Saturday, October 25, 2014

Other Books, Other Covers: The Pulp Jungle / Frank Gruber (Sherbourne Press, 1967)

Title: The Pulp Jungle
Author: Frank Gruber
Cover artist: ["Jacket Design by Czeslaw Z. Banasiewicz"]

Estimated value: $40


PulpJungleGruber

PulpJungleGruberbc

Anecdotes from the pulp trenches. Invaluable. Dude knew everyone and wrote for everyone and comes across as a sane, no-nonsense, hard-working guy. Great portrait of a man trying to make it as a professional writer (mysteries and westerns) through the Depression and beyond. Main lesson: work harder. Write more. Write now. Write everything. Oh, and be honest. He's big on decency and honesty, even when the world around you is full of liars and chiselers. He's Marlowe-esque, that way.

Page 123~
We were just making talk. I was forty years old in 1944, not likely to be drafted, and Steve had varicose veins. So we encouraged Heinie and he talked about his novel. The next morning, cold sober, he would come in and shudder.

"What the hell was that nonsense we were talking about yesterday? Me go over to Italy? I'm fifty-two years old, I've got no business in a shooting war."
I don't know who Heinie Faust is, but several pages earlier, Gruber says of him: "Heinie was the most prolific writer of all time. He was also the biggest boozer I have ever known."

~RP

[Follow Rex Parker on Twitter and Tumblr]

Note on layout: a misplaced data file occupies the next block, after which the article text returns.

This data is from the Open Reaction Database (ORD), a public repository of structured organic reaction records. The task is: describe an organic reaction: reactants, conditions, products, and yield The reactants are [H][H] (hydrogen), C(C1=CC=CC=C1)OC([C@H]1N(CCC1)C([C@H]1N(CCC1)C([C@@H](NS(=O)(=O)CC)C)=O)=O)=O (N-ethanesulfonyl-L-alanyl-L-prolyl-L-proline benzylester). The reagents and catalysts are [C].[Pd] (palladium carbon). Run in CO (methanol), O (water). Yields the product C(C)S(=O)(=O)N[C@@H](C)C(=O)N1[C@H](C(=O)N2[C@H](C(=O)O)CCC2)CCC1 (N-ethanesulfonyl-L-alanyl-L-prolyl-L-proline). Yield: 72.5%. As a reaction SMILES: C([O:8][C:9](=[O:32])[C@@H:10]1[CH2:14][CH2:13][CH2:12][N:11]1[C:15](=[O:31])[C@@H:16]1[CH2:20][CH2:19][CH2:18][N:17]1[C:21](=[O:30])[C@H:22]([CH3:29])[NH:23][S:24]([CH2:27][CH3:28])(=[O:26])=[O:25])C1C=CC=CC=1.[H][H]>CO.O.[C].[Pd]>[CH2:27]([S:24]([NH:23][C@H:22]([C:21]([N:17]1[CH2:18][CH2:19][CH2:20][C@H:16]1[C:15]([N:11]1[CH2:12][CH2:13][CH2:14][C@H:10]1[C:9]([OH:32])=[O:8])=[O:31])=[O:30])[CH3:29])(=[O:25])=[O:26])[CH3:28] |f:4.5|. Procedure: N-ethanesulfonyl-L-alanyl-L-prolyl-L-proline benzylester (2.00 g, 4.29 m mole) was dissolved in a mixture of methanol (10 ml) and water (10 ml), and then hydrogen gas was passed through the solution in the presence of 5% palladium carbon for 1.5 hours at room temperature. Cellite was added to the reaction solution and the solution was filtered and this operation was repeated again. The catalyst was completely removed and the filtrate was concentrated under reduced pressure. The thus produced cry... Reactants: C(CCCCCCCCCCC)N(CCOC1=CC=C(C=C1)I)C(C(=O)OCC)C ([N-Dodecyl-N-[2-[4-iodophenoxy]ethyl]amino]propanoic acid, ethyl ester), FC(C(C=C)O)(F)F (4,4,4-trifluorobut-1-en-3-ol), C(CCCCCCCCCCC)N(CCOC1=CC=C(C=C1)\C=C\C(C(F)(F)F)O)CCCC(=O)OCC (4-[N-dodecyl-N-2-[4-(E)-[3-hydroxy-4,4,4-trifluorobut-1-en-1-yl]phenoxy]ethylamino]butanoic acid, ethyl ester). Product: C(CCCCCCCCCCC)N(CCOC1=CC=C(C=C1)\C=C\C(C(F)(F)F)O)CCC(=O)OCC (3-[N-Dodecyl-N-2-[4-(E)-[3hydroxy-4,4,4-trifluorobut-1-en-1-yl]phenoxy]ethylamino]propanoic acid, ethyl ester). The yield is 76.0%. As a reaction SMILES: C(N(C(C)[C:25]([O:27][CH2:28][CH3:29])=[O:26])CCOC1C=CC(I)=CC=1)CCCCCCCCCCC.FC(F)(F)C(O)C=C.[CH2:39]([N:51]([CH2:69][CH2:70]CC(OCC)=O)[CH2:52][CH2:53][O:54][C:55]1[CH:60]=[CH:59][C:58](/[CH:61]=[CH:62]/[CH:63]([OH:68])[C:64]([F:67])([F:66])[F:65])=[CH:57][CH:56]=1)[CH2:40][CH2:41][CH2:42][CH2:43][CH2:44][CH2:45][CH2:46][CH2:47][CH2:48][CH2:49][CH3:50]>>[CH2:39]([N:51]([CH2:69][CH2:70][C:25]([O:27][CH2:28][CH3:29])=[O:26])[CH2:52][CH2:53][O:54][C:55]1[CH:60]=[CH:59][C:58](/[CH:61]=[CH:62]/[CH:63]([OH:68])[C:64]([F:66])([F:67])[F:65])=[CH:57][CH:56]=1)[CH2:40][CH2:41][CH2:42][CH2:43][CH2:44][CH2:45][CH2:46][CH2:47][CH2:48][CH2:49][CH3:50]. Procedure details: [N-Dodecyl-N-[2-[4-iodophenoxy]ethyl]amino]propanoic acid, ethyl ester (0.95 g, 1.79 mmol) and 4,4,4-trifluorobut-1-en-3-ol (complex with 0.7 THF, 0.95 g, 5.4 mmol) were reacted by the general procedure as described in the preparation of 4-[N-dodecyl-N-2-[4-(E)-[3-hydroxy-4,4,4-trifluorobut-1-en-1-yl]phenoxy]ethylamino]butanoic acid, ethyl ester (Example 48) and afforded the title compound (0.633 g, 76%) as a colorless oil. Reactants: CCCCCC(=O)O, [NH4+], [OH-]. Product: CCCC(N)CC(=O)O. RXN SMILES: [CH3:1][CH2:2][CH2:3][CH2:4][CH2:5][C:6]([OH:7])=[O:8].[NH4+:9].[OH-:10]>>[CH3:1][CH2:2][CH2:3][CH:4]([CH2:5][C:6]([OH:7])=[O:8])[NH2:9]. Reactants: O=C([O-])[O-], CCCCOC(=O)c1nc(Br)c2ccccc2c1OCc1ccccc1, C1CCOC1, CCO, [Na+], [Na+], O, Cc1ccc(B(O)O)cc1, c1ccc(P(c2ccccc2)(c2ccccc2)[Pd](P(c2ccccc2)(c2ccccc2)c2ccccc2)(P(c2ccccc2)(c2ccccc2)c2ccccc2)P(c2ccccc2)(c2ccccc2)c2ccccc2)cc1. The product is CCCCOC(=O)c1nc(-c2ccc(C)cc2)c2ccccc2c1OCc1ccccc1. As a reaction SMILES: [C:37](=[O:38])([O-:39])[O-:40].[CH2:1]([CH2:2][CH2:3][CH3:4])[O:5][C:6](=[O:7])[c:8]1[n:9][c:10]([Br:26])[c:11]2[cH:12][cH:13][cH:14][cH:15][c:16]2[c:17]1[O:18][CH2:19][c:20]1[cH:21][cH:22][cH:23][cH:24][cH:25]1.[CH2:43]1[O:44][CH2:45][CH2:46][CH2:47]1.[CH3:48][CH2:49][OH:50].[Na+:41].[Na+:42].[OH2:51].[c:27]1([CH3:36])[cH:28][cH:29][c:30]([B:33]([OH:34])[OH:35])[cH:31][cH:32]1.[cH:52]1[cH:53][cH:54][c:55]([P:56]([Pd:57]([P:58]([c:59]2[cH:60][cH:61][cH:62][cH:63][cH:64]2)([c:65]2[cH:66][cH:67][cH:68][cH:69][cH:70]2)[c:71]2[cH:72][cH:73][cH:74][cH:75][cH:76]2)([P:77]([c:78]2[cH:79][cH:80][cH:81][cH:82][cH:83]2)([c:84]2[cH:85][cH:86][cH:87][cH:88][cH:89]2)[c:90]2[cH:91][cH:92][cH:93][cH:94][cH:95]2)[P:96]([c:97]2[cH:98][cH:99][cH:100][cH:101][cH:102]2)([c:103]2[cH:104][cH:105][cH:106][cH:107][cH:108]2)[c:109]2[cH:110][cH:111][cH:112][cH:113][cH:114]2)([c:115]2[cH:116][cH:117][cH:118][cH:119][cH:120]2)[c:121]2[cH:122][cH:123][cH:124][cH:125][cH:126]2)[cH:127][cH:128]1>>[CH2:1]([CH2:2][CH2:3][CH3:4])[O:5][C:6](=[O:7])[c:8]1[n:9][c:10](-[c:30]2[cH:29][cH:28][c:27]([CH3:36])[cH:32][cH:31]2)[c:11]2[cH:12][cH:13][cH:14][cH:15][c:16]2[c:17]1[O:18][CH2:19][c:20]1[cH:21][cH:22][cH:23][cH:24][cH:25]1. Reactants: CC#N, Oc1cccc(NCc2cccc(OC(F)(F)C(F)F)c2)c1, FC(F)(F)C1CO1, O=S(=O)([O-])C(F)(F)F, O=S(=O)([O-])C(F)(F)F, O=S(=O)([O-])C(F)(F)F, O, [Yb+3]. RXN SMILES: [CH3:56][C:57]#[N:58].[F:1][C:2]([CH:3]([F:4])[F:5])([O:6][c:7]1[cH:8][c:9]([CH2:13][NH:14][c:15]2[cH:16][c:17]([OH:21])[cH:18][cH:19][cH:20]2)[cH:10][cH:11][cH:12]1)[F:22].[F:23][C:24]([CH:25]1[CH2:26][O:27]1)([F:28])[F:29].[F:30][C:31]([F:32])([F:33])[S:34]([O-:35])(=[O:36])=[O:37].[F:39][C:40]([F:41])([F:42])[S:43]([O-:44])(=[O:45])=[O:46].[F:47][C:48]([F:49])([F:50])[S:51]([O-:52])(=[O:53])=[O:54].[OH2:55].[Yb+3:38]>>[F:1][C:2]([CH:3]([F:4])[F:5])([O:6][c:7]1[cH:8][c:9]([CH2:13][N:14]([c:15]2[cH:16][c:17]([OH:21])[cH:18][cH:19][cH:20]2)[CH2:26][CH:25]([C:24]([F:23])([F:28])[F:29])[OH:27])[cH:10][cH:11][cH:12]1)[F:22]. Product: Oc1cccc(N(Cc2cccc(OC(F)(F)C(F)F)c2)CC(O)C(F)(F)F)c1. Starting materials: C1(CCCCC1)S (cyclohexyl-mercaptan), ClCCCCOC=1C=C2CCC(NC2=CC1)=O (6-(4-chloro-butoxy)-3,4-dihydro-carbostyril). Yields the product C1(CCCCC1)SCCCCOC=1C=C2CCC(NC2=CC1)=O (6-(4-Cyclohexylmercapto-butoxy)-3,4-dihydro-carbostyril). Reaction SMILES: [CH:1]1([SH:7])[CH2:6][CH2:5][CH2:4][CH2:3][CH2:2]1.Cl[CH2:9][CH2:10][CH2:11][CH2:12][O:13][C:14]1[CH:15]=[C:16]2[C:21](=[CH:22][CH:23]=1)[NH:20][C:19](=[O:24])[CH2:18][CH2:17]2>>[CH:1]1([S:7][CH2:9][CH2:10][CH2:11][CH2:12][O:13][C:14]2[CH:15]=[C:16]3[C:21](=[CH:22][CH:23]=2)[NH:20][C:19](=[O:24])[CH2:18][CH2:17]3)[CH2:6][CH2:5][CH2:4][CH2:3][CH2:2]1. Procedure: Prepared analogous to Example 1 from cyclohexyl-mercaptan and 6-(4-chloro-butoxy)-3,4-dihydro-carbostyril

2 comments:

Mark Murphy said...

Rex:

Heinie Faust's real name was Frederick Schiller Faust, but he was best known as Max Brand, the extremely prolific author of westerns, many of them still in print.

Max Brand also created a character named Dr. Kildare, a young physician who appeared in a series of movies made by MGM and starring Lew Ayres as Kildare and Lionel Barrymore as Dr. Gillespie. (Strictly speaking the first Kildare movie was made at Paramount and starred Joel McCrea.)

When I was growing up in the 1960s, there was a very popular TV version of Dr. Kildare, and it made a star out of Richard Chamberlain.

I don't know whether Gruber's book (which I'd love to read) mentions this, but Faust was killed during the war; he was there as some kind of correspondent.

Amanda said...

Great information Mark. Once you noted that Faust was Max Brand and created Dr. Kildare, I knew exactly whom he was. He definitely was amazingly prolific.